Yet, macroeconomics aside, the details of international relations are as evident in the exchange of a single painting on which a woman lay, her eyes half-open, dressed in lavish, gold-threaded layers of soft clothes, her dark hair spread over a pillow. Renoir painted his “Odalisque” with a somnolent gaze, her pale discolored skin almost sickly. It would seem that he was making a visual comment of the costs of outward extravagance on the body.
The curation of the "Orientalism" room at the National Gallery of Art in D.C. shows that the colonialist movement in European art history was mostly the result of works by oil painters of French and Italian extraction during the 19th century. But in the late 20th century, as American interests in the Middle East became violent, cultural critics like Said were singing a different tune.
A question might emerge for any keen museum-goer and art-lover, whether it is possible to separate the misguided inventions of the past from a more naive appreciation of their unfaded, naive beauty in the present, and what the repercussions of that oversight could be. One oil, dated 1837, “Woman of the ‘Orient’” by German-born Frenchman Henri Lehmann, used a classical realist touch, foregrounding its female subject as mirror-like perfection.
Lehmann's approach made Easternness as exotic as the Grecian antiquity from which the West has drawn its wealth of foundational ideas. Although the painting is as crystal clear and sharply defined as an icon, there is not a trace of Christian symbolism. Its model is a figment of purity, as clean and innocent as the clothes in which she is draped like the curtains that round out the beautifully lit, seaside vista.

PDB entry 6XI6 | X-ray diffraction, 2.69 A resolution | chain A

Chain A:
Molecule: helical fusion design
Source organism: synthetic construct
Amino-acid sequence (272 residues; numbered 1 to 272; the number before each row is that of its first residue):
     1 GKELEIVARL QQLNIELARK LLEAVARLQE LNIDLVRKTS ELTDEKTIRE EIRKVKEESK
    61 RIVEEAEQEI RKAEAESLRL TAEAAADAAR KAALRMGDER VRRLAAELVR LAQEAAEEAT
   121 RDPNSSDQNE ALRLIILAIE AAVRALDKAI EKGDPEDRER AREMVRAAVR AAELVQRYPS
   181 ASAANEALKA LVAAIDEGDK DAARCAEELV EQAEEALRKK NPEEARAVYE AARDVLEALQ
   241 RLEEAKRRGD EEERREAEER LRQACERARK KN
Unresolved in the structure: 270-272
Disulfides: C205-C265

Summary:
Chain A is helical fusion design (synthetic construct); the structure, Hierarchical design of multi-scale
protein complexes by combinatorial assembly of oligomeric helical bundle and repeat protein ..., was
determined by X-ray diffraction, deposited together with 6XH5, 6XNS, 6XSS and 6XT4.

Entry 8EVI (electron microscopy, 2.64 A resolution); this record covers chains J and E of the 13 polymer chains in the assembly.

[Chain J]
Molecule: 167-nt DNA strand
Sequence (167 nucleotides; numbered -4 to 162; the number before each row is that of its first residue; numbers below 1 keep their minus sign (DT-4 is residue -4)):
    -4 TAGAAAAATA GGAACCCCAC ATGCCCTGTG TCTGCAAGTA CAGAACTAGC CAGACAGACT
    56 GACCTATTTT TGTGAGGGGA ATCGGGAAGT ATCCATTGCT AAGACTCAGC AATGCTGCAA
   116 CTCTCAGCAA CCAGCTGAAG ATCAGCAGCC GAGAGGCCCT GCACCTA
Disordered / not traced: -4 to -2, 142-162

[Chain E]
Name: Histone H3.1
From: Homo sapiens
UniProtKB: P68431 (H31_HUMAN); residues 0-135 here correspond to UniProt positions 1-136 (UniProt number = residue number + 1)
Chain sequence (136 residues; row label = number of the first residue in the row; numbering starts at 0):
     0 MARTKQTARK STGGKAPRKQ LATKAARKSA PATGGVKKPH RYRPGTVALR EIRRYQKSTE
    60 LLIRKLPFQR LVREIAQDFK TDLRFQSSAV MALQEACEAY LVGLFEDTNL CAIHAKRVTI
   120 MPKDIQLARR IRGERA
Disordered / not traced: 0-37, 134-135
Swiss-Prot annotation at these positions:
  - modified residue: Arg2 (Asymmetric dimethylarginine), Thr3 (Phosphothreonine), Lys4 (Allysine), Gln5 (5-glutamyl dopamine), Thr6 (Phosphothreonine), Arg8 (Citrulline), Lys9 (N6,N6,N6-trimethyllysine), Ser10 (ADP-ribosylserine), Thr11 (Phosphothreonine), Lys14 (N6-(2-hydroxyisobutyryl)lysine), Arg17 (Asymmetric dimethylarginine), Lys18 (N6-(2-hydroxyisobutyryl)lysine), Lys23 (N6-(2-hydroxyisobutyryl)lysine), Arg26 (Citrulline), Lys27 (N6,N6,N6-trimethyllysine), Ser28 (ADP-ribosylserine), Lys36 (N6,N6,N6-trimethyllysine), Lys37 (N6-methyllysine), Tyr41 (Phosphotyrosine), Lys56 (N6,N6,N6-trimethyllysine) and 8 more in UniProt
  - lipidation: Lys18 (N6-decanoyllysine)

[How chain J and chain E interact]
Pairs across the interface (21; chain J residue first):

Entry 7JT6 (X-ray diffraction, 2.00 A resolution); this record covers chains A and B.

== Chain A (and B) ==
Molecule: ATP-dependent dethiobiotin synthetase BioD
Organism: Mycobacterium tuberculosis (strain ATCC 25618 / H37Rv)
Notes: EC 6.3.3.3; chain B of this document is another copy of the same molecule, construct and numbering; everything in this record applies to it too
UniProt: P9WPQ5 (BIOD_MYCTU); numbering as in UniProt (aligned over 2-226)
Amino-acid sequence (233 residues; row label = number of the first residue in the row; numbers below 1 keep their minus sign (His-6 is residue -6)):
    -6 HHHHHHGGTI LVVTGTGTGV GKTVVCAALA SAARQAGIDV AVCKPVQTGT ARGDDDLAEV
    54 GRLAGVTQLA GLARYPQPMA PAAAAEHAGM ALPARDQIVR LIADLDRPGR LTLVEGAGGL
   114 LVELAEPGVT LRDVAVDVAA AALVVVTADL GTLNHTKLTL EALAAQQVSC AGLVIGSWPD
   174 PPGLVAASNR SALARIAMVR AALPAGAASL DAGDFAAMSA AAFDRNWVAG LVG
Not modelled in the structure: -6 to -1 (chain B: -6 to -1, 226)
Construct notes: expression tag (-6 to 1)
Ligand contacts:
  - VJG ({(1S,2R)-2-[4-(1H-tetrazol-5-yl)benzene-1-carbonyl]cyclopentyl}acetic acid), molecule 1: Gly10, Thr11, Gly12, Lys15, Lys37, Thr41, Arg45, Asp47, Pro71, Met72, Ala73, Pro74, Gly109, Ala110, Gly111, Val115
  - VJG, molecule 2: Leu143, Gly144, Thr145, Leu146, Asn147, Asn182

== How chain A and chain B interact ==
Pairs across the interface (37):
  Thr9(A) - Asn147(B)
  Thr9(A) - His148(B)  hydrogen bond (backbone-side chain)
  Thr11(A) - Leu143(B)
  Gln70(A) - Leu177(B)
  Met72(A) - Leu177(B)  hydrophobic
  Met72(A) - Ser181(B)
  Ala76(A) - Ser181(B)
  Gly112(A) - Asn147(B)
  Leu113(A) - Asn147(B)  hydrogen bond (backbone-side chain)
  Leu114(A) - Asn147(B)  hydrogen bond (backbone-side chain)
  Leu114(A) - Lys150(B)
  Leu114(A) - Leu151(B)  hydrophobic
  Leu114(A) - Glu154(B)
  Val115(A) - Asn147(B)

Ultimately, the realism of Lehmann's anonymous portrait is unconvincing, seeing as how the woman at its center could have been a Roman goddess or Mother Mary. The tendency to pictorial mimesis was perhaps more successful in scenography, as when Jean-Leon Gerome detailed his canvas, “View of Medinet El-Fayoum” (1868-1870), painting robed Egyptian men on horseback from a safe distance, reminiscent of a Eugene Delacroix, only during peacetime.
Please click to read our informative text prepared pursuant to the Law on the Protection of Personal Data No. 6698 and to get information about the cookies used on our website in accordance with the relevant legislation.
6698 sayılı Kişisel Verilerin Korunması Kanunu uyarınca hazırlanmış aydınlatma metnimizi okumak ve sitemizde ilgili mevzuata uygun olarak kullanılan çerezlerle ilgili bilgi almak için lütfen tıklayınız.